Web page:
“Woke” is a dirty word these days which can make us throw our biblical principles out the window. The ultra-conservatives spit out this four-letter word to silence any who “defend the rights of the poor and needy” (Proverbs 31:8–9). The ultra-progressives wear it as a badge of honor to elevate themselves instead of restoring opponents gently (Galatians 6:1–2). And arrogance blinds us all from admitting we are “poor in spirit” (Matthew 5:3).
Therefore, God’s Word must continually renew our minds. As Paul exhorts in 1 Thessalonians 5:14, we are called to help those wounded by discrimination, to encourage the fainthearted that change is possible, and to admonish the stubborn who deny complicity. We are also called to be patient with them all, for God offers grace both to sinners and to sufferers. We are not to cancel those for whom Christ has cancelled sin (Colossians 2:14).
Biblical counselors commit to listen charitably to people’s stories, then to lovingly speak the truth. We agree with H. B. Charles, Jr., “Truth without love is brutality. Love without truth is hypocrisy.” Yet in recent years, we’ve seen a disturbing trend among biblically-minded Christians to dismiss any talk of ethnic prejudice as requiring different treatment than life’s other problems. Being consumed with critical theory has turned us into culture warriors instead of counselors on the issue of race. Instead, as Paul Tripp expounded through Instruments in the Redeemer’s Hands, let’s remember and apply the cherished gospel truths as we Love, Know, Speak, and Do.
True biblical counsel begins not with a sermon, but with genuine love for the people in our community. Like Jesus, we pour out our lives to seek their good (Philippians 2:3–5). We clothe each relationship in humility as we lay down our time and resources for the sake of others. Loving involvement means learning about their culture, traditions, and language as we become more like them instead of expecting them to become like us (1 Corinthians 9:19–23). Counselors love people well by listening to their stories, naming injustice rightly, and by walking with them slowly if they limp from prior wounds. The brokenhearted only learn to trust us as they witness our faithful presence over time. So, let’s treat one another as fellow image-bearers before trying to help each other change.
Effective biblical counsel also requires labor to know the person before us just like we know God’s Word. Like Jesus, we ask good questions to explore their situation. Were they the ones at fault or were they wronged by someone else? What resources do they have to help them grow? Are they manifesting the Spirit’s fruit or fleshly deeds (Galatians 5:19–23)? Is their utmost desire to glorify God (Psalm 115:1)? What motives govern their thinking, emotions, and behavior (Proverbs 4:23)? Listen well—then interpret their story biblically before you offer counsel (18:13). A counselee should be able to say, “Yes, you have heard me and have diagnosed my heart correctly.” Too many of our conversations about race begin with assumption and prejudice before we truly know each other.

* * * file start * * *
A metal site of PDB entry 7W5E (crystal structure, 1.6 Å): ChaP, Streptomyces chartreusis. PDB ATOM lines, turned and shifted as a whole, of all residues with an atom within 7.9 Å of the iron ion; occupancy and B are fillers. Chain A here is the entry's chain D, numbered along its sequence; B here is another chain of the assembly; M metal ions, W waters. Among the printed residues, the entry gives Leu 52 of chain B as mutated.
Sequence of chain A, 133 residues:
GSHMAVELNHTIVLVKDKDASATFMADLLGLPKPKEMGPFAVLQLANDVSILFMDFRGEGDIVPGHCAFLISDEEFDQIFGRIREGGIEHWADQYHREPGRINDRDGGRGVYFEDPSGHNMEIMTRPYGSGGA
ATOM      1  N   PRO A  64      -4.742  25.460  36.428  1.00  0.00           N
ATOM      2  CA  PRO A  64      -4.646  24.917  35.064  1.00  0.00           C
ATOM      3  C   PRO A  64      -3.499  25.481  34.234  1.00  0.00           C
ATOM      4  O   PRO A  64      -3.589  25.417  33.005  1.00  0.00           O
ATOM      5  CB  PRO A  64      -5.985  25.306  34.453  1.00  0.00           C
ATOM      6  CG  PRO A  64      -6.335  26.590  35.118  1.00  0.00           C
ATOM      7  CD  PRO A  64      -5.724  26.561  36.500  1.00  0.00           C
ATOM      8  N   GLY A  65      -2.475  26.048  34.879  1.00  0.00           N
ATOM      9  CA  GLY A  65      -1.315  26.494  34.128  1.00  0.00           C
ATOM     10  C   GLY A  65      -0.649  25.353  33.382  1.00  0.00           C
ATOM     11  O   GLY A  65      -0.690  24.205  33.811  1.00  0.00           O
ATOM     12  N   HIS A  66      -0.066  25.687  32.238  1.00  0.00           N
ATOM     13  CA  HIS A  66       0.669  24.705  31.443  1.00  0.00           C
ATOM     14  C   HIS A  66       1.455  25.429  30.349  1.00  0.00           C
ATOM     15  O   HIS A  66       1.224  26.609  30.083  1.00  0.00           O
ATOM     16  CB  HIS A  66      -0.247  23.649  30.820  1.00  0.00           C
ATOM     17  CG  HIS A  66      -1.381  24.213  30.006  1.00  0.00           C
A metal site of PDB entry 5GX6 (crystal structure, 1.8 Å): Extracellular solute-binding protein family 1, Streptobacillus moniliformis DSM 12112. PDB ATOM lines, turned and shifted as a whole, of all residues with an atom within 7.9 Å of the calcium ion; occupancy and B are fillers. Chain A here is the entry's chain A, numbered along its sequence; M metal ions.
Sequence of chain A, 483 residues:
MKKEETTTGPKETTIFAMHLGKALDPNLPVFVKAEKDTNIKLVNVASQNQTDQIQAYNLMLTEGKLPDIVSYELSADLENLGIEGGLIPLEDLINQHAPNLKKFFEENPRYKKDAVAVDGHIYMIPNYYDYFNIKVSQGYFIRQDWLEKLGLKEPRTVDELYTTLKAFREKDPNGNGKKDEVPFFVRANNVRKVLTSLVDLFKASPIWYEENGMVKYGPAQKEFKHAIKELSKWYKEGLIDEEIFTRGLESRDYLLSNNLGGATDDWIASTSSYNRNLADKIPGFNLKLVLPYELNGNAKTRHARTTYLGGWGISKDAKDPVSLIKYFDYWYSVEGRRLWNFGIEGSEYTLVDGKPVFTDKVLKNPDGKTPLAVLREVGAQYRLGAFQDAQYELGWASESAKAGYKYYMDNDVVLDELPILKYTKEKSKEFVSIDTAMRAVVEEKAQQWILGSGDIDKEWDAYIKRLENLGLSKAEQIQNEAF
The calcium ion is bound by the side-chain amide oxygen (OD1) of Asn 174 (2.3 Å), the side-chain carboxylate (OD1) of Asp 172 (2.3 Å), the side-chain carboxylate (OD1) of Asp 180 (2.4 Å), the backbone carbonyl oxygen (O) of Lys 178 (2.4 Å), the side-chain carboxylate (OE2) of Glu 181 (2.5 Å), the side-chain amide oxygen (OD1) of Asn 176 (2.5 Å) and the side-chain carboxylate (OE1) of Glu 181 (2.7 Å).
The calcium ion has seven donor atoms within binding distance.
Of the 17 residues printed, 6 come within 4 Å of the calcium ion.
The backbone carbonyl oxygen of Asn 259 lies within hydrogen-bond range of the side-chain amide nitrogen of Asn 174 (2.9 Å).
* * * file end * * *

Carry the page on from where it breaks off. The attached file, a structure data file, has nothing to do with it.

Once we discern the problem, then we can identify how our counselee can grow in sanctification. What must be learned about Christ and his finished work for them (Ephesians 4:21b)? What aspects of their old self still remain (v. 22) and which gospel truths will help to renew their mind (v. 23)? Then, how can they practically put on the new self and grow into the likeness of Christ (v. 24)? Knowing the person well and knowing the Scriptures deeply will help us bring the two together.
In the summer of 2020, our nation was upended by George Floyd’s sickening death, outrage in the streets and social media, and turmoil in our anxious hearts. Our church lost one family who accused us of spreading critical race theory, while other members felt muzzled when their small groups refused to even talk about black lives mattering. As schisms in society crept into our church, we launched a podcast and wrote a book together to let people tell their stories of grace and race. We worshipped and fellowshipped with partner churches in inner city Watts and ate at the table with folks from vastly different ethnic and socioeconomic backgrounds. We asked fellow believers why they marched with #BLM or retained an inherent distrust of police. We shared about the Japanese American internment, the challenges of the multigenerational Korean church, and the obstacles for recent Latin American immigrants. Getting to know one another stirred us to compassion and also gave us passport to speak into each other’s lives (Hebrews 10:24–25).
As we love people well and know them truly, compassionate biblical counselors then “speak the truth in love” (Ephesians 4:15). Like Jesus, we encourage those who have grown weary from racial strife or have lost all hope that “haters” can be transformed (John 4). We comfort those who have suffered the afflictions of others or have reaped the cost of sinful choices (Galatians 6:7–8). As we speak this truth in love, we direct such hurting people to Christ and his Word—the only source of lasting change (2 Timothy 3:16–17).